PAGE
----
18 Effect of Beta Blockade on Outcome in Patients With HF and Post-MI LVD
Study Drug HF Severity Target Dose (mg) Outcome US Carvedilol1 carvedilol mild/ moderate BID ↓48% disease progression (p= .007) CIBIS-II2 bisoprolol moderate/ severe 10 QD ↓34% mortality (p <.0001) MERIT-HF3 metoprolol succinate 200 QD ↓34% mortality (p = .0062) COPERNICUS4 severe 25 BID ↓35% mortality (p = .0014) CAPRICORN5 post-MI LVD ↓23% mortality (p =.031) 1Colucci WS et al. Circulation 1196;94: CIBIS II Investigators. Lancet 1999;353:9-13. 3MERIT-HF Study Group. Lancet 1999;353: Packer M et al. N Engl J Med 2001;344 The CAPRICORN Investigators. Lancet 2001;357:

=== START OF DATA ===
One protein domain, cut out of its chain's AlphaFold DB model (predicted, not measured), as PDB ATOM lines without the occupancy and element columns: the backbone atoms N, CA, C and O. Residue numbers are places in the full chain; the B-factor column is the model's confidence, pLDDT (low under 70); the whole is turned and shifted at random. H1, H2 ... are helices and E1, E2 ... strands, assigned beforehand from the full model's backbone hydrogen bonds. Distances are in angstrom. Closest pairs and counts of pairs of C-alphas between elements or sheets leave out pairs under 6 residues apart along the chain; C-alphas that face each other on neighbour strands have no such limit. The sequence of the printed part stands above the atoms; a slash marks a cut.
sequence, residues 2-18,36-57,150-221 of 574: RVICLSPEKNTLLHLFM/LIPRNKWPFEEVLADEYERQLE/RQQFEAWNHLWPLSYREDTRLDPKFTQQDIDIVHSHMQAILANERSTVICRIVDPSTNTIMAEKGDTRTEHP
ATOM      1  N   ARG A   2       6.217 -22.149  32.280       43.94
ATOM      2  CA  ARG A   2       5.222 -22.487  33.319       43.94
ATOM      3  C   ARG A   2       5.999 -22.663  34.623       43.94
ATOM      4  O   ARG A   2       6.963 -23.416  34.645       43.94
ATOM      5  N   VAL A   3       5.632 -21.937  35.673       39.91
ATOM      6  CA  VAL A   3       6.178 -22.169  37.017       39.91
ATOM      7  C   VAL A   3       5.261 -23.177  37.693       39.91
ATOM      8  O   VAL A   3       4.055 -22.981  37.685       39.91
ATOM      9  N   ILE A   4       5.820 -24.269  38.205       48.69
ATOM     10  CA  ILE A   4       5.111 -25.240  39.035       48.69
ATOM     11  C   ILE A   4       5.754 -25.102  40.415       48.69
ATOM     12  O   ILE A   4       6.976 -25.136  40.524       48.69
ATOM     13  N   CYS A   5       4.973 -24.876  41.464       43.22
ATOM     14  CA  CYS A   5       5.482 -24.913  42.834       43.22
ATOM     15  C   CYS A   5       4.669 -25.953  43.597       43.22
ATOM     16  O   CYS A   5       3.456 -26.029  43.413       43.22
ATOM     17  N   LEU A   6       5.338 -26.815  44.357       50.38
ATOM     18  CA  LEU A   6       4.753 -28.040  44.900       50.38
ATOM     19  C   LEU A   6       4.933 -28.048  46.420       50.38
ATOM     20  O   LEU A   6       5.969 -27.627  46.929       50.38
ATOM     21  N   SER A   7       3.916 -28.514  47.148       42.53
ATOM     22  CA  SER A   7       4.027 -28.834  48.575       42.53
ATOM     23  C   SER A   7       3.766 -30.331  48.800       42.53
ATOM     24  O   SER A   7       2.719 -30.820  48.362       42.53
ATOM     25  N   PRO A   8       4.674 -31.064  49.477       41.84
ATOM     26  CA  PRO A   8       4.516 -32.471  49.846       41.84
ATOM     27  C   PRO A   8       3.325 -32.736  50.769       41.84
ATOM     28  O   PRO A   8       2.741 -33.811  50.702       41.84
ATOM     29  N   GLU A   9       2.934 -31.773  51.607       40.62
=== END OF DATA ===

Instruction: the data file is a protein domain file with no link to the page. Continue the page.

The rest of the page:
19 RECENT DECOMPENSATION
HFSA 2010 Practice Guideline (7.8) Pharmacologic Therapy: Beta Blockers RECENT DECOMPENSATION Beta blocker therapy is recommended for patients with a recent decompensation of HF after optimization of volume status and successful discontinuation of IV diuretics and vasoactive agents. Whenever possible, beta blocker therapy should be initiated in the hospital at a low dose prior to discharge of stable patients Strength of Evidence = B Adapted from:

20 HFSA 2010 Practice Guideline (7
HFSA 2010 Practice Guideline (7.11) Pharmacologic Therapy: Beta Blockers SYMPTOMATIC EXACERBATION Continuation of beta blocker therapy is recommended in most patients experiencing a symptomatic exacerbation of HF during chronic maintenance treatment, unless they develop cardiogenic shock, refractory volume overload, or symptomatic bradycardia Strength of Evidence = C Temporary dose reduction may be considered Avoid abrupt discontinuation Reinstate or gradually increase prior to discharge Titrate dose to previously tolerated dose as soon as possible Adapted from: